16. Alcohol & Adherence: Peruvian MSM Perfect Ferro E et al, IAS 2013

  17. PrEP Trials Are Efficacious in MSM, Heterosexuals, and PWIDs 1. Grant RM, et al. N Engl J Med. 2010;363: 2587-2599. 2. Baeten JM, et al. N Engl J Med. 2012;367:399-410. 3. Thigpen MC, et al. N Engl J Med. 2012;367:423-434. 4. Choopanya K, et al. Lancet. 2013;381:2083-2090.

  18. Adherence: Key Contributor to Outcome in PrEP Trials (Detectable TDF Levels) 92% 90% 70% Differences in Adherence Translated to Relative Risk Reduction in Transmitting HIV 1. Grant RM, NEJM, 2010; 2. Baeten JM, NEJM, 2012; 3. Choopanya K, Lancet. 2013.

  19. Bangkok TDF Study: Adherence to PrEP and Risk of HIV Acquisition Patients Uninfected By Level of Adherence 100 84 80 72 68 58 60 54 49 Uninfected Pts (%) 40 20 0 > 97.5% > 75% > 90% > 95% > 67% mITT Adherence Choopanya K, et al. IAS 2013. Abstract WELBC05.

  20. Cautionary Notes from the Bangkok Tenofovir Study • No difference in benefit until AFTER 36 months of treatment • Experienced improved adherence if they received TDF as DOT (89% of the time) • Mostly polysubstance users (ATS ~33%; BZO ~25%) • Only 21% were on MMT • Independent correlates of HIV transmission • Sharing needles (NSEP was NOT provided as SoC) • Incarceration (still much structural intervention required) • Age 20-29 (young injectors remain challenging to engage and involved 43% of the sample) Choopanya K, et al. Lancet. 2013;381:2083-2090.

  21. Long-Acting GSK1265744 and TMC278 • Nanosuspensions: drug nanocrystals suspended in liquid • Increased drug dissolution rate • Nanocrystal design allows for low injection volume • Potential utility as long-acting injections for ART regimens, PrEP • GSK1265744 (DTG analogue) dosed monthly or every 90 days • TMC278 nanosuspension of RPV dosed monthly Spreen W, et al. IAS 2013. Abstract WEAB0103.

  22. Sustained Released Pharmacotherapies • Emerging sustained activity for treatment of substance use disorders • XR-NTX • XR-BPN • Implantable NTX and BPN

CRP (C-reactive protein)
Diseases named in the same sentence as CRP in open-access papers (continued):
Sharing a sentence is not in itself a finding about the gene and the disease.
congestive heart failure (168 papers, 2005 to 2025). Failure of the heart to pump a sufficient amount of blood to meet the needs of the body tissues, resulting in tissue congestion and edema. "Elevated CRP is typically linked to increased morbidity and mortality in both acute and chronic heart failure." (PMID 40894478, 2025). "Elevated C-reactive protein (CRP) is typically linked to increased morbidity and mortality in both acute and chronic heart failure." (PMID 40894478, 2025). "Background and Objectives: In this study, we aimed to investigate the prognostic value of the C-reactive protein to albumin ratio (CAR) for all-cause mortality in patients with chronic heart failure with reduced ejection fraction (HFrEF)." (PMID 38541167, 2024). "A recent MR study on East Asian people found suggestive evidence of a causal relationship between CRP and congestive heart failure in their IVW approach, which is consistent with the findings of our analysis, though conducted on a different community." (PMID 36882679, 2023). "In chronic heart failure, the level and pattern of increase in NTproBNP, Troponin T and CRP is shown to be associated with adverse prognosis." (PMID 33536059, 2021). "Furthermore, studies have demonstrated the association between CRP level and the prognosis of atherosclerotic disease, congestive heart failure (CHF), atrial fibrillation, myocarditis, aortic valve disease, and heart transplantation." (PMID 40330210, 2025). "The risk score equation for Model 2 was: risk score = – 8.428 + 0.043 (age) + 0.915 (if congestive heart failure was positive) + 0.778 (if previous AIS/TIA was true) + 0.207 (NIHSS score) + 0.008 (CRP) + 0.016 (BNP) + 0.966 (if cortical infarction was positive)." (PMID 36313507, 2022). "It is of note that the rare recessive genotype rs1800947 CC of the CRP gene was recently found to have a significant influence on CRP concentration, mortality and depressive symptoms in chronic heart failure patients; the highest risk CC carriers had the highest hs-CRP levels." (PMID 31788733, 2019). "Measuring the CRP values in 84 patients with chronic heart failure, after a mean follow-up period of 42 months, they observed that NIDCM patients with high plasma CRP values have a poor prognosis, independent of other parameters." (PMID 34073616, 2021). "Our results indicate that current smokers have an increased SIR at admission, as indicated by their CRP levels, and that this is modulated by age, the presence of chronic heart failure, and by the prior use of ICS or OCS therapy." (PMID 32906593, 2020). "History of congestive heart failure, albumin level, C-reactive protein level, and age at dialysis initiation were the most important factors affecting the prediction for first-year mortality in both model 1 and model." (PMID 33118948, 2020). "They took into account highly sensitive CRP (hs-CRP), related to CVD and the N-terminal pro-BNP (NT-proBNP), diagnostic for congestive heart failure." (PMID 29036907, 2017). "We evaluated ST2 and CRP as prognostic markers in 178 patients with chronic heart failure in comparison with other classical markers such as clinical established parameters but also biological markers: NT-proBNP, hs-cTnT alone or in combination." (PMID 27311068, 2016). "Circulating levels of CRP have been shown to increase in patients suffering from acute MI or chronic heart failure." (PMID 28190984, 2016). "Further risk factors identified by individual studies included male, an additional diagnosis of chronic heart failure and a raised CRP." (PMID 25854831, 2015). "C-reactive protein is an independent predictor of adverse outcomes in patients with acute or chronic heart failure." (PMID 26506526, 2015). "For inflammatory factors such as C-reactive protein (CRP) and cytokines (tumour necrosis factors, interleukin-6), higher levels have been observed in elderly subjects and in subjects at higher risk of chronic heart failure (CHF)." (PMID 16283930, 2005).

23. Special Concerns for HCV • Serious problems with the HCV continuum of care • Diagnosis, linkage & retention, adherence • Treatment duration • Lifetime vs 8-12 weeks • Risk for reinfection: injection network size and $ • Inadequate scale-to-need for harm reduction • Immediate and lifetime COSTS of treatment • Shifting treatment to LMICs for PWIDs • Not the 3x5 mandate witnessed for Africa

  24. Eco-Social Model: Need to Address ALL Key Issues Policy Community -HIV testing guidelines -HIV treatment guidelines -Siloed funding sources -Treatment funding - Prevention -Coordination -Quality indicators -Service coordin. -Reim- bursement -Workforce - Incarceration Relationships -Stigma -Poverty -Social norms -Neighborhood -Employment -Corrections Health System -Organization -ASOs/CBOs -Clinic proximity -Clinic culture -Appointments -Supportive svcs -Integrated svcs Individual -Sex Partners -Family -Friends -Social Networks -Med Providers -Case Managers Communication Factors -Trust -Communication -Longevity -Concordance Predisposing Need Enabling -Age -Race/ethnicity -Sex -Sexuality -Mental health -Substance use -Severity -Comorbidities -Health beliefs -Past experiences -Insurance -Housing -Transport -Income -Social support -Food security -CJ status

  25. "Half of everything we teach you is wrong... unfortunately, we don't know which half."